TP: I’m noticing that there seem to be fewer artists than ten years ago, or is that a mis-assumption.

BRUCE: No, not really. If you just take Blue Note alone, which is what we’re really talking about… Manhattan had a lot of artists when it was a major pop label in New York. Now it’s a smaller… But Blue Note has been pretty much about the same. We have 22 to 25 artists on Blue Note right now. A few people are gone.

TP: But let’s get back to this management style issue. Was there anyone who mentored you, for instance, after whom you modeled yourself?

BRUCE: I had maybe four mentors in my lifetime in the business. The first one was John Hammond. We were very close. The second would be Joe Gallagher, who was head of marketing at Columbia Records and hired me. The third one would be Ken Clancy, who was the head of A&R at one point at Columbia, and then RCA. The fourth one would be…I’d say Clive probably, because Clive helped me a great deal. These are the people I learned the most from, I would say. And others as well.

TP: Did you model yourself after them, or was it always your own personality?

BRUCE: I think I tried to keep my own personality, but a lot of my points of view were either confirmed by the way they behaved or what they taught me. John Hammond was really interesting, because he said, “If you hear someone that’s original, don’t ask any other questions. Just sign the artist period. Don’t ask if it’s going to be successful on radio. Always ask, ‘Does this artist sound like somebody else?’ and if so, don’t bother.” Good lesson to learn. I didn’t learn that just sitting down in two or three words. But he set it by example. He was a guy who produced a lot of records. He wasn’t a great producer, but he was a great signer. Or, commercially speaking, he wasn’t a great producer, but he was a great signer, certainly. Stick with your convictions, and don’t be influenced by other people saying, you know, ‘You’re full of shit.” I remember when John Hammond came out with Bob Dylan, it became known as “Dylan’s Folly.” Everyone said, “He can’t sing, he can’t write, he can’t play the guitar, blah-blah-blah.” John said, “You’re wrong, he’s a genius and original,” and certainly he was exactly that. He was called “Hammond’s Folly” for the longest time. That happened with other artists with John, too.

TP: Forgive me for not knowing this, but at what time during your tenure at Columbia did you move into A&R and signing artists?

BRUCE: I became the General Manager of the Columbia label in 1970. That’s when I first started being able to sign some artists. The first artist I brought to Clive was Herbie Hancock when he was still on Warner Brothers. I said, “We’ve got to sign this guy.” I said, “Let’s sign him under the name Mwandishi.” That was his Swahili name; he had that group called Mwandishi. Clive wisely said, “Let’s wait til he gets off Warner Brothers.” As soon as he got off Warner Brothers, he was signed. Clive signed him, but I brought him to Clive. I brought Bill Evans to Clive, too. We signed Bill. I was the head of marketing then. The first successful artist I had who I signed on my own was Phoebe Snow. Before her first record came out, On Shelter, there was a lawsuit going out. It came out and did very well. But I had heard it was under litigation. I said, “Well, I have to have this artist.” And we did very well with her, too. We won the lawsuit and we put out two albums that were gold albums, and subsequently two more.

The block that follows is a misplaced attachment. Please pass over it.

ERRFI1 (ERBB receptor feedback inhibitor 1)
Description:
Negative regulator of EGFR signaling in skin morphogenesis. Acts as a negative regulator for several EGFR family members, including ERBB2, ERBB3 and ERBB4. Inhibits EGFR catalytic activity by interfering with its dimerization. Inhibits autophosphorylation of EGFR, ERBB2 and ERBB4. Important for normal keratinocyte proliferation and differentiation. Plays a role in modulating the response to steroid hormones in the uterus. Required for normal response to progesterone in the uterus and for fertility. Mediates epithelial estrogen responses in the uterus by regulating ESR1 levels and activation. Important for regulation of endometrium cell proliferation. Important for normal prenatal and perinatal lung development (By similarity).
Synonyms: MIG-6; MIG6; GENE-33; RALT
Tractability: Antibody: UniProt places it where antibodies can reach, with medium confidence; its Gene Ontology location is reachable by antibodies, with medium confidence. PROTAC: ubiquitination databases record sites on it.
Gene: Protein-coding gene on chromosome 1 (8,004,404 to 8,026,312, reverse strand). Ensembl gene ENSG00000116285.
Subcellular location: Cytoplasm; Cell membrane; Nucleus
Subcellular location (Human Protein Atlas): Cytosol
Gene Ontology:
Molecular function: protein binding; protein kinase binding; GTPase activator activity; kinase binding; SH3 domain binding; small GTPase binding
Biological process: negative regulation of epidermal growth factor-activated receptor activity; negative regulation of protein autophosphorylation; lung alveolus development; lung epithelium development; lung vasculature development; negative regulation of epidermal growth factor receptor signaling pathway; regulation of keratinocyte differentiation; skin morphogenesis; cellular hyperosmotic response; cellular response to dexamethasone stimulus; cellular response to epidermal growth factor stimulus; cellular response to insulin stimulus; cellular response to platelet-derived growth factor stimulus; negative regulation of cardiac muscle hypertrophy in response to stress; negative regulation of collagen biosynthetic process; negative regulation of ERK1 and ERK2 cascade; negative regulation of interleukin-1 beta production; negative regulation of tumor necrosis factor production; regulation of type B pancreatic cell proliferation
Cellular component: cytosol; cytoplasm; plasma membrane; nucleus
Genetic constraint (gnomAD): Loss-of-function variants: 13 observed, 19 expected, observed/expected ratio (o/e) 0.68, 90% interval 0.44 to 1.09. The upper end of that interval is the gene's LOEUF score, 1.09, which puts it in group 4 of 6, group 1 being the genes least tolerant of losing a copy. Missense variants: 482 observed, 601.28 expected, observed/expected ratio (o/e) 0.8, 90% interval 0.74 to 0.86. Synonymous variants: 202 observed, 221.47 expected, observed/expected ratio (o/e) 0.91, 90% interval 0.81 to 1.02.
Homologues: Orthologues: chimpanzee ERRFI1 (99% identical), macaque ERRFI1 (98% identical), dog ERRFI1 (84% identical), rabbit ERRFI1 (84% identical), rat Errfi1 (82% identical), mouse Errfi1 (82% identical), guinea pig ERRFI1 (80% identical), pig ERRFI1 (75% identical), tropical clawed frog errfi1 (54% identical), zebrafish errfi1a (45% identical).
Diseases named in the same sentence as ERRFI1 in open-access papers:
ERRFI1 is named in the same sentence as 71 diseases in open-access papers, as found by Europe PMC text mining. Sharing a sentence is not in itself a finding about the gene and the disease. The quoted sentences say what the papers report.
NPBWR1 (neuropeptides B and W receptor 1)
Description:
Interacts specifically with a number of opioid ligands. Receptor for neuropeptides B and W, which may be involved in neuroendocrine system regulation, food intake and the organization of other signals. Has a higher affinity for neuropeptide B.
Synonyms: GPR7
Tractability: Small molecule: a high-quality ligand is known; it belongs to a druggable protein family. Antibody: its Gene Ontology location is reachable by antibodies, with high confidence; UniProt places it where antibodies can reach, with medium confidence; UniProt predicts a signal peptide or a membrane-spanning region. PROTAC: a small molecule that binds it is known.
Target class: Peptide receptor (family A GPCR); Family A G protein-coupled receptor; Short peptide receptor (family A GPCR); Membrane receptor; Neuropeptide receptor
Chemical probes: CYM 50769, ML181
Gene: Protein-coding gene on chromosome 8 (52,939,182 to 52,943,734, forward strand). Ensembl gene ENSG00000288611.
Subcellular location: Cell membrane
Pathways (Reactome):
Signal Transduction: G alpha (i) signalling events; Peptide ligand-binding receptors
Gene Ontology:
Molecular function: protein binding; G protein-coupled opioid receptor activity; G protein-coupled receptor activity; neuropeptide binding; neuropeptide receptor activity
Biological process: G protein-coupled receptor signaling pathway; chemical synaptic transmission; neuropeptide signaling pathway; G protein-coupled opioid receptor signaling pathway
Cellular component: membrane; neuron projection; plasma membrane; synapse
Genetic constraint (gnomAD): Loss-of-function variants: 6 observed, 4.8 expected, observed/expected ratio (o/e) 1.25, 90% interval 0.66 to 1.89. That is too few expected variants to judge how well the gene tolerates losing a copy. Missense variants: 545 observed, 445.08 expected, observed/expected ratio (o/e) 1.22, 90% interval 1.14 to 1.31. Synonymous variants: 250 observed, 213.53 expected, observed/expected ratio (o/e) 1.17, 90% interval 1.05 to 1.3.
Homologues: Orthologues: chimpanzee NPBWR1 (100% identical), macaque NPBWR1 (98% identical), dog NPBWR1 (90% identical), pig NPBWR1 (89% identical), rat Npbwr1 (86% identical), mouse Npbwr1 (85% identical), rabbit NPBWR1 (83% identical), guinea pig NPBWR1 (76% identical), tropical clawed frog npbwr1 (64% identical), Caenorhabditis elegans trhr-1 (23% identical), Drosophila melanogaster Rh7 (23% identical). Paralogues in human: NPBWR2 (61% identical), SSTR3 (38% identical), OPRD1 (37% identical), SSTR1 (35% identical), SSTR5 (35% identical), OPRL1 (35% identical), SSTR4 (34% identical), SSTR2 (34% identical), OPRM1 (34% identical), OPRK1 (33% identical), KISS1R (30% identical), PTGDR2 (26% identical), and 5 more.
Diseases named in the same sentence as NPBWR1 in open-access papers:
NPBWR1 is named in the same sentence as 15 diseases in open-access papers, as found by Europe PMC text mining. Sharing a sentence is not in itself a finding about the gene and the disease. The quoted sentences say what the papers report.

I made a lot of mistakes. Because shoemakers are supposed to stick to their last, as you know the old expression. When I thought I could sign rock-and-roll bands, and I fell on my face. I signed some. I won’t mention who they were, because no one in the world would ever remember except the artists themselves, if they’re still alive. But I was much better at signing, obviously, jazz artists, singer-songwriters, R&B artists, and country artists—of all things.

TP: It seems to me that one accomplishment we can attribute to you is helping to put hardcore mainstream jazz back on the map via large label representation, by signing Dexter Gordon in the mid ‘70s when it was against the grain. Now, this article is about Blue Note, but it’s also about you. I also realize that you’ve recounted this endless times before. But if you could speak to that. Also, during those years, since it pertains so much to your reign at Blue Note, your forays into Cuba and beginning your relationships with Cuban artists.

BRUCE: Obviously, my first love is straight-ahead, serious jazz music. Dexter Gordon was an artist I had never seen, but I had bought his 78s on Dial and Savoy as a kid, and then I bought all his LPs. But I’d never seen him. He was living in Copenhagen. In the Army, I was stationed in Germany, I went to Copenhagen to see Dexter, and he was away on tour. He wasn’t playing at Montmartre. So I missed him there.
I was at John McLaughlin’s wedding in New York at the Plaza Hotel, and I went to the reception, and a guy named Stan Snyder, who was my head of sales, who was a big jazz fan, said, “Dexter Gordon is playing at Storyville,” which was a club that Rigmor Newman was managing on 58th Street. I said, “oh, shit.” So I went there right away. We left the wedding, we made some feeble excuse to leave the wedding reception, and ran over there and caught the first set, or maybe the second set. Dexter was playing brilliantly, and I went backstage. I said, “You don’t know me, but you’re my hero. I want to sign you to Columbia Records.” All he said, “CBS” in that inimitable way. We came in the next day and we signed him.